Rock and roll and politics don’t usually make great bedfellows, but leave it to Michael McKelvey, and the great minds at Doctuh Mistuh Productions, to change all that, as they bring the irreverent cult Broadway hit Bloody Bloody Andrew Jackson to Austin for its Texas Premiere. Bloody Bloody Andrew Jackson takes a look at one of the most controversial figures in US history and gives him an emo rock edge, creating a energetic and hilarious ride through one of the most tumultuous times in American history.
Bloody Bloody Andrew Jackson takes us through the life and times of our seventh president, but this is not your grandaddy’s history lesson. Full of foul language, self-inflicted violence, and sexual situations, the play is a true emo rock epic, following a lead that’s more Billie Joe Armstrong than Old Hickory. A satire of the highest order, it transforms well-known historical characters into comical caricatures of themselves, all while keeping a firmly adult, tongue-in-cheek atmosphere throughout. Obviously, this is not a play for everyone, as it’s sure to offend just about everyone in the room at some point, but for those who keep their minds open and their senses of humor in check, it’s sure to be a show you won’t soon forget.
It’s also imporant that you don’t walk into the door of the Blue Theatre to see the show without having some history in your back pocket. We’re blasted through years of wars with the Native Americans in the span of about half an hour, and political figures are name dropped quickly without any real ceremony or repetition. Those who don’t know enough information about politics in Jackson’s time are going to be lost in the woods, though the play does its best to keep the important elements of Jackson’s life clear and to the point. One doesn’t need to be a history professor to follow the action, but taking a peek through a wikipedia article or a history book couldn’t hurt one bit.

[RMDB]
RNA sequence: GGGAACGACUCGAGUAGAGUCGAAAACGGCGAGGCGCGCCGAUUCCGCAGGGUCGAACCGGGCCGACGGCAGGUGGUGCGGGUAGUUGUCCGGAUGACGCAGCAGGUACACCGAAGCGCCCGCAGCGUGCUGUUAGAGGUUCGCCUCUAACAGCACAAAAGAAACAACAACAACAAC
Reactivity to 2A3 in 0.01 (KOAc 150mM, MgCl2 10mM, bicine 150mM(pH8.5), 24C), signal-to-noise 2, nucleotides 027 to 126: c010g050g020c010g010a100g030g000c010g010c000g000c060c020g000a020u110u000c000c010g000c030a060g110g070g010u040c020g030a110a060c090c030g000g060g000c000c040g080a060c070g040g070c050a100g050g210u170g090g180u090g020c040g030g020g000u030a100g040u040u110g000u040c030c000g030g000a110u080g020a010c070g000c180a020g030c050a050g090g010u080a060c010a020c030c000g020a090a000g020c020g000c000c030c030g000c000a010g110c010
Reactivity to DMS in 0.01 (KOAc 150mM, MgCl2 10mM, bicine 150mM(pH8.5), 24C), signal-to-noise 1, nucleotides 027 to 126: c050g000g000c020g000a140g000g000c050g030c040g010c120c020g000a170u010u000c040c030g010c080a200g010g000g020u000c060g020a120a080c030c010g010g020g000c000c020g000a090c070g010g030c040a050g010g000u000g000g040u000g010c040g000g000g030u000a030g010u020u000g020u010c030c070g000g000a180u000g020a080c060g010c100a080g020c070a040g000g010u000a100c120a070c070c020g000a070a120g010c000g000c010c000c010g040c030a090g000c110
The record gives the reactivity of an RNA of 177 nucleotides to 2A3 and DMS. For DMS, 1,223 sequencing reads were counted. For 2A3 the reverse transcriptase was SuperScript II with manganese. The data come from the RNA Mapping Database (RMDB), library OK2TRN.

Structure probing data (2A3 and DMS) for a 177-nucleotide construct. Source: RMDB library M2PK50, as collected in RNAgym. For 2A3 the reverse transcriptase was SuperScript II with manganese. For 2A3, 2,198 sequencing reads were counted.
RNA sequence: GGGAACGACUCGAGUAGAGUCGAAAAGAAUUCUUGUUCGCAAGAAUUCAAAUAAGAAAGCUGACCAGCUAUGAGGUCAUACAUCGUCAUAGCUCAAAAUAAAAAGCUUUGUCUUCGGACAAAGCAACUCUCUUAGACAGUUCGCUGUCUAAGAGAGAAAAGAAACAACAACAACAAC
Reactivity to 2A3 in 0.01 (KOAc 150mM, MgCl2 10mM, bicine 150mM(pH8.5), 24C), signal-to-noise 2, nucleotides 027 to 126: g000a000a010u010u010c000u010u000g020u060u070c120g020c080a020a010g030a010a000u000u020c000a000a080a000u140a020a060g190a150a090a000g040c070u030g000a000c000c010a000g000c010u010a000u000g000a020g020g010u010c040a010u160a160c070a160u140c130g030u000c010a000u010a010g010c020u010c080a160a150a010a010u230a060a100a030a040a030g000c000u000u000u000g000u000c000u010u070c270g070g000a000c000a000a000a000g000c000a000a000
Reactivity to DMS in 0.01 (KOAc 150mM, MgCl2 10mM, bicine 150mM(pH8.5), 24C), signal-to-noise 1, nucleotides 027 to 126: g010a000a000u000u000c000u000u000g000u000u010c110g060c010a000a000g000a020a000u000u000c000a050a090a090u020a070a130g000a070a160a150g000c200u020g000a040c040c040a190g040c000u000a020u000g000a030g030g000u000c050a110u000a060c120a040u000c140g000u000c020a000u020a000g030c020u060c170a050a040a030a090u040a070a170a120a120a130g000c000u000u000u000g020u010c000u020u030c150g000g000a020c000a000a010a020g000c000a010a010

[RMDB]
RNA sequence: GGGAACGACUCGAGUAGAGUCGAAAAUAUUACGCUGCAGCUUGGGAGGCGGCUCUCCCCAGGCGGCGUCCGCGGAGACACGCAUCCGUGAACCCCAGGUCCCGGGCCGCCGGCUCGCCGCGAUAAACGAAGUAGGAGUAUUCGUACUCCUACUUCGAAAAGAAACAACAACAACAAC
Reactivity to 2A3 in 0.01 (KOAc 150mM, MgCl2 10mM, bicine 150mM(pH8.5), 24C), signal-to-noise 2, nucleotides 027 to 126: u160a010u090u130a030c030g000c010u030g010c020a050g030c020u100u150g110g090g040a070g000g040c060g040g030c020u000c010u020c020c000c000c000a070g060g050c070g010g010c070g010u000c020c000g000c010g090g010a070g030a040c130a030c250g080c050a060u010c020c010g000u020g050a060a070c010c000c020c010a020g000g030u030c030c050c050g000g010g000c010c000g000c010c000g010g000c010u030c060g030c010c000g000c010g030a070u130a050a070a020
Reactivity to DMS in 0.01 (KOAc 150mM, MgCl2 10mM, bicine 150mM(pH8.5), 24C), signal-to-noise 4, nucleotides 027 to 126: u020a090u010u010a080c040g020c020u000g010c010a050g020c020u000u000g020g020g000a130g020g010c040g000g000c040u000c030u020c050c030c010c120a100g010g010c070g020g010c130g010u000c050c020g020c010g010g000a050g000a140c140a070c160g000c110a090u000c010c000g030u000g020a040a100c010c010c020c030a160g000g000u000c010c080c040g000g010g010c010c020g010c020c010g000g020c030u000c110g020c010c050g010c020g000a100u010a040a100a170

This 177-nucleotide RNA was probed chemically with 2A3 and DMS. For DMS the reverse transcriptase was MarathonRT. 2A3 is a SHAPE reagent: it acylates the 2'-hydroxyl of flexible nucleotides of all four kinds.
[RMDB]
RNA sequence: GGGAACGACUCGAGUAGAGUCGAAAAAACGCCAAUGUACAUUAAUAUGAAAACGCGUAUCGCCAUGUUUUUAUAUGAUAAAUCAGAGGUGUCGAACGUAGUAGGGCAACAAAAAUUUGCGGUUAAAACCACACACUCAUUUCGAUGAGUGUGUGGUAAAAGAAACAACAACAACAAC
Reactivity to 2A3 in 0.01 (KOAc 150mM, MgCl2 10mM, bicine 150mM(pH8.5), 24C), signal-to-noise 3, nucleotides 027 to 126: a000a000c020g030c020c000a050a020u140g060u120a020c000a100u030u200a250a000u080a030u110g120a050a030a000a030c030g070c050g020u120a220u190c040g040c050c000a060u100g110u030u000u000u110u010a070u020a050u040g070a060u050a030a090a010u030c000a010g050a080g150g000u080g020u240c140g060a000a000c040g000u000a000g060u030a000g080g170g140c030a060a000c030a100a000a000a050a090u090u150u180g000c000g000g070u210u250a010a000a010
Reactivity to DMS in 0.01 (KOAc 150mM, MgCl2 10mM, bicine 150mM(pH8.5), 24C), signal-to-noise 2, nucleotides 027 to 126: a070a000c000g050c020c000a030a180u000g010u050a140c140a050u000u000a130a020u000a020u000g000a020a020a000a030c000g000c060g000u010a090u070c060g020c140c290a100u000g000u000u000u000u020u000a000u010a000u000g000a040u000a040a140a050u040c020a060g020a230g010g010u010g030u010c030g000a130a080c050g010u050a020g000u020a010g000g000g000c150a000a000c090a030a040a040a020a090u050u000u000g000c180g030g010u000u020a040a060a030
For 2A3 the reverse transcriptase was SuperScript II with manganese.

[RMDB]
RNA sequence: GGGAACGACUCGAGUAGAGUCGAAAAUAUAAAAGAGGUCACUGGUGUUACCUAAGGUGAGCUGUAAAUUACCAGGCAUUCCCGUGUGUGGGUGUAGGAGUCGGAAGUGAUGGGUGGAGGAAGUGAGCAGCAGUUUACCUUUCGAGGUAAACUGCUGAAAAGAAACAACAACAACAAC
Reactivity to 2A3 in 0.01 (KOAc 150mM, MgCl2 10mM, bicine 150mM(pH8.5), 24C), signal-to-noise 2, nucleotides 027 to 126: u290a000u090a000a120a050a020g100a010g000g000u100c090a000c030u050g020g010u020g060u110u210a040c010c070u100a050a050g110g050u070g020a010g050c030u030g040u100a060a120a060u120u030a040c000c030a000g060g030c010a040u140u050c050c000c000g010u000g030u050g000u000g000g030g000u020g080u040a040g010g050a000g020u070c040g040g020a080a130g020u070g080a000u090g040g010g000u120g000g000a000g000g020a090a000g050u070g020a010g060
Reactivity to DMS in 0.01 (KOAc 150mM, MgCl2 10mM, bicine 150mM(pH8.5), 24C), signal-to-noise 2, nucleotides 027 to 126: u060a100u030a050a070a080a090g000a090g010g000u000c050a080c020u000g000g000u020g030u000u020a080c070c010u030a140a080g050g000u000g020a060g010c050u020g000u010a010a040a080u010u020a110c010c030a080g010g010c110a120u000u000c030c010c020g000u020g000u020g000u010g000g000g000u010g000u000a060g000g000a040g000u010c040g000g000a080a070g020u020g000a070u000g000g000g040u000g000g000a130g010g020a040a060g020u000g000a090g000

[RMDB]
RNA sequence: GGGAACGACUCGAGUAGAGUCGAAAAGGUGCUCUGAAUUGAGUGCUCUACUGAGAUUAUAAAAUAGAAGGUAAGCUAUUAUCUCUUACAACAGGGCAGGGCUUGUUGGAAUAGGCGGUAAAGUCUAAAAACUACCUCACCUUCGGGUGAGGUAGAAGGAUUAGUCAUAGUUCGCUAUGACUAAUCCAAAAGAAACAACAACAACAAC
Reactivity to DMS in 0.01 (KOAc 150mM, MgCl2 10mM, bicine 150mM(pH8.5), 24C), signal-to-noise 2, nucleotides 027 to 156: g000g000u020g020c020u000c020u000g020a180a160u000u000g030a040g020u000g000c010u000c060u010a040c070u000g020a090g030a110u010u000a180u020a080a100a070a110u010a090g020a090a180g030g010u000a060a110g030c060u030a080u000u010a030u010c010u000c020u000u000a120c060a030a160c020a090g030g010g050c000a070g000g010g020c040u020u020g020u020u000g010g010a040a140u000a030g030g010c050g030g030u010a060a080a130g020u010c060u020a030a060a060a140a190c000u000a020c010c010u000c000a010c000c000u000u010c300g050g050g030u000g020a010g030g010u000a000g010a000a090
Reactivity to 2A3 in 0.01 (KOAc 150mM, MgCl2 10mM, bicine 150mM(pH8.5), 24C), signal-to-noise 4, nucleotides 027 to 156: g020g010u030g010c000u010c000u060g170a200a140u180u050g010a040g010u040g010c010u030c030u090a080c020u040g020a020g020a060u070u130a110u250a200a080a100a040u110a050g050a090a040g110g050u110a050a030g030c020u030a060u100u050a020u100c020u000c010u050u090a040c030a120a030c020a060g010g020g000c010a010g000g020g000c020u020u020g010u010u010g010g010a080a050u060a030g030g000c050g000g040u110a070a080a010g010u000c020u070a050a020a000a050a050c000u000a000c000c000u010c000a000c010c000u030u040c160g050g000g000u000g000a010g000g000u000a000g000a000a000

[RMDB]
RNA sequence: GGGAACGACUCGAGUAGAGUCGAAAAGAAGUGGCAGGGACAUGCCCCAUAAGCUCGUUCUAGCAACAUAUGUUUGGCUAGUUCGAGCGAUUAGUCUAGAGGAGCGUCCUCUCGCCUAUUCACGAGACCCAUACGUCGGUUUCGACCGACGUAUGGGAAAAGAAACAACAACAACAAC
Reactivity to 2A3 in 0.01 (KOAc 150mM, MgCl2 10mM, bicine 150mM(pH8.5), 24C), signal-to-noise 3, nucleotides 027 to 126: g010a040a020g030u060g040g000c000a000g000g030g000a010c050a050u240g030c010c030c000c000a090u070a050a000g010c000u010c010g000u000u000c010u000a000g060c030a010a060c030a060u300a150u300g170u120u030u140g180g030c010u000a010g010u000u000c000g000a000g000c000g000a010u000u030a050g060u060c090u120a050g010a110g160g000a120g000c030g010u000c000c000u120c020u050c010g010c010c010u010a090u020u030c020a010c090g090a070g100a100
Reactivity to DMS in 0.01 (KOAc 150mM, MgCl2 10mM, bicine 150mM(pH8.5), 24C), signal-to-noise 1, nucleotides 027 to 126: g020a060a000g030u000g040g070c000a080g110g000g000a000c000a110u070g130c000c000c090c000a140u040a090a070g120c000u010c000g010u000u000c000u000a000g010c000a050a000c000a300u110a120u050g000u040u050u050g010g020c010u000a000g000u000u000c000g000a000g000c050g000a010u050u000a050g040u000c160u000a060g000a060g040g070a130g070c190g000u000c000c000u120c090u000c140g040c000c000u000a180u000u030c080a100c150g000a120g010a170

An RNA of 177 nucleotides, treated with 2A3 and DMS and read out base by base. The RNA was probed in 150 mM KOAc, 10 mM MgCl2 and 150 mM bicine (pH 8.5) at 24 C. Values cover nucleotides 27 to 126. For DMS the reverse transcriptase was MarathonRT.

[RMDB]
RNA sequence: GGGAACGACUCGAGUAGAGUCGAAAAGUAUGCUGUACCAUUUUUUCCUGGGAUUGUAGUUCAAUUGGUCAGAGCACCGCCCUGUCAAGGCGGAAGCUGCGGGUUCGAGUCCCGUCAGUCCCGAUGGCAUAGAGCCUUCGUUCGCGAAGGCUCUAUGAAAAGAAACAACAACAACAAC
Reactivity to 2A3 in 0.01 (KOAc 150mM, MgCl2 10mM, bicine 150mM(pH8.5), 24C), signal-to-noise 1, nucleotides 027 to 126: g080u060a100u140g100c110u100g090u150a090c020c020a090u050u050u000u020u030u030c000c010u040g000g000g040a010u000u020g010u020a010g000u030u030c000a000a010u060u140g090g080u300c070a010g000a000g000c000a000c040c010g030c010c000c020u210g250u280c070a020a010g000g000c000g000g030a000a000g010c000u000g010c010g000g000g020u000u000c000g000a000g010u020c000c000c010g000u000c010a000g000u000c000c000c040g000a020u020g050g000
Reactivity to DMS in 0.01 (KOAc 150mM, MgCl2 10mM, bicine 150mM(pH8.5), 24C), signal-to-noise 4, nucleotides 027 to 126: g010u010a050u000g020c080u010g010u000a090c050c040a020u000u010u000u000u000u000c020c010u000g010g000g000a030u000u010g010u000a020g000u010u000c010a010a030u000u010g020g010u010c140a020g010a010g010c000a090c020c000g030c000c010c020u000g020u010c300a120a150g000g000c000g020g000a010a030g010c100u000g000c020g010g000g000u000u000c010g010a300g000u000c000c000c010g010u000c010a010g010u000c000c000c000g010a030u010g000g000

Though David Gallagher, star of Doctuh Mistuh’s Evil Dead the Musical, may not have the vocal abilities of some actors in town, the moment he comes on stage, all tight jeans and swagger, hitting on everything with two x chromosomes, he’s sure to win the audience’s heart. He takes over the role so wholly it’s a delight to watch, running around the stage with remarkable energy, even as he is cutting or yelling at himself. Joining him for the ride is a talented group of actors, ranging from relative newcomers to stage veterans, each bringing something special to their role. Hitting particular highs is multiple award-winner Rebecca Robinson as the wheelchair-bound narrator, a bright spirit that gets pushed around as she takes the audience through the action. Some of the biggest laughs come from her constant reappearances, despite her character dying, or nearly dying, at least twice. Also shining brightly is Joey Banks as Martin Van Buren, who plays the perfect fall guy to Gallagher’s swag-filled Jackson, popping up with splendid timing to create some truly humorous moments, never losing his cool even as the country around him falls to pieces. He plays particularly well against the other presidents, who treat him like a filthy dog, while he keeps his smile and pleasant demeanor through it all.
Despite pacing issues, and some staging limitations, Bloody Bloody Andrew Jackson features an attractive and charismatic cast full of energetic rockers who will take you to a rock and roll wonderland which has a passing resemblance to 18th and 19th century America. For those who are willing to sit back and have the experience wash over them, it can be a wild ride, just be sure to have some knowledge before hand, for it’s an easy to ride to lost on.
Bloody Bloody Andrew Jackson
2 hours with 1 Intermission
Doctuh Mistuh Productions
June 15 – July 1